Walking on the academic quad after the snowstorm.
Snow covered field-
Through a gap in the snow,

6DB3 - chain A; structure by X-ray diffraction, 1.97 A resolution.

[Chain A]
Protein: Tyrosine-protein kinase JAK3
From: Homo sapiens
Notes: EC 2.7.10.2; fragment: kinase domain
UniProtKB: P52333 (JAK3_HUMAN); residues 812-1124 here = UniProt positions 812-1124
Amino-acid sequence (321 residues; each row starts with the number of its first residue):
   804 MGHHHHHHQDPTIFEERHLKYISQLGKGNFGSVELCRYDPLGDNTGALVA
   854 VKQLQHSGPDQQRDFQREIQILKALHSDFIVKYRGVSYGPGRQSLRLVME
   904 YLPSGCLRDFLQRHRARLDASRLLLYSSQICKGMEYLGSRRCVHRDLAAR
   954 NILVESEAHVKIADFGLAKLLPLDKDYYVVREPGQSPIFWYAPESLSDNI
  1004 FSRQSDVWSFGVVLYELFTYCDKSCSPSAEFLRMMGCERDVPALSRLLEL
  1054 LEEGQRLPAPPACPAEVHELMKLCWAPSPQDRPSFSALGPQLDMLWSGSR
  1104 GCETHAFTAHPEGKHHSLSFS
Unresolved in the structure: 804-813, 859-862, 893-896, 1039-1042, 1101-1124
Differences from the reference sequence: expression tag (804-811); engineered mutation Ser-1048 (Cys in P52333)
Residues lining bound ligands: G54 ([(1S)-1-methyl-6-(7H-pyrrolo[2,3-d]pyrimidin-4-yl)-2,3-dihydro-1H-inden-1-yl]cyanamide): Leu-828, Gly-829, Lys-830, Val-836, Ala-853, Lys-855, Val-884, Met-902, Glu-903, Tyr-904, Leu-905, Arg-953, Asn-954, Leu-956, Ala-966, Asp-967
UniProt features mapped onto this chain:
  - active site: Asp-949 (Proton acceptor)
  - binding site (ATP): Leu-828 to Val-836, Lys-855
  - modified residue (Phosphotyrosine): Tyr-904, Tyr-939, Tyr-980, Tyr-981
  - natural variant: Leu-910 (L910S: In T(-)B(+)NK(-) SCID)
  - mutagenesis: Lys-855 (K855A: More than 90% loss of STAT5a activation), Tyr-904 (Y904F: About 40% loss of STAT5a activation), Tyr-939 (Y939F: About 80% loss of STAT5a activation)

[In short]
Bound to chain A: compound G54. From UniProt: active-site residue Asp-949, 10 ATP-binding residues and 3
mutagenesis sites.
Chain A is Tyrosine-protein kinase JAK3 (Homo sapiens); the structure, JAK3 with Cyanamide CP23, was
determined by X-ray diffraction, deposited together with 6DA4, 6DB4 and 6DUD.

This week’s lectures focused primarily on Japan’s relations with the world, and how that changed with the arrival of foreigners (for a second time), in the mid 19th century. Japan was forced to “become a part of the world space rather than the definition of space itself” (Inouye, 106). This was seen in class by the comparison of the grand view in Versailles to the one of the Sumiyoshi pine, which purposely blocks the view of the garden. The difference I feel is that, from the Versailles view, you see all, but at the same time you see nothing; although the general picture is seen, the little details in the plants, their arrangements and the life that surrounds them cannot all be seen from one stance. By being forced to go through the garden to see it, a moment is created with everything you interact with, rather than just looking at it from a cool distance. Furthermore, I found it sad for Japan to transition from the lyrical moments of utsusemi and Bashō’s ‘sound of water’, fleeting moments in existence, to the nationalistic “Tenno Heika, Banzai” (Inouye, 111). By being forcibly integrated into the world at large, it seems as if it was necessary for Japan to swallow this bitter nationalistic pill and become a colonizing power itself, lest it be taken over by the Europeans or Americans. It seems as if the Japanese needed to make an identity for themselves to relate to the “other”, the non Japanese that was now affecting the land in a way that had never happened before. Izano Nitobe’s work, “Bushido: The Soul of Japan”, claims that “unformulated, Bushido was and still is the animating spirit, the motor force of our country” (Inazo Nitobe, 139). I do not particularly agree with him on this point, however. The Samurai only came to prominence during the Kamakura Shogunate, established in 1185. Before that period, the cultural makeup that resonated in the country did not stem from Bushido or the Samurai, but from the established Buddhist monasteries and the nobility in Kyoto, as well as from native Shinto. To summarize “Japan” as simply “Bushido” is, in my view, a neglect of all that came before it, ignoring the fundamental base of the conflict between evanescence and form. Moreover, I found the references to rice being “sacred… [as] Amaterasu obtained the best rice seeds…” (Inouye, 108) particularly interesting. It is as if rice moves from being this very concrete source of sustenance, to an abstract embodiment of the new Japan. Although it was probably regarded as a sacred food in times past, it status was ‘asserted’ as such by people Aizawa Seishisai. The move from non symbolic to symbolic added and altered some of the basic concepts that we studied in the previous weeks; the “land” of Japan, and not the unique space, was seen as holy/sacred. Imperial ambitions derived partially from the fact that Japan was perceived by the some to be “The head of the world.” (Inouye, 107).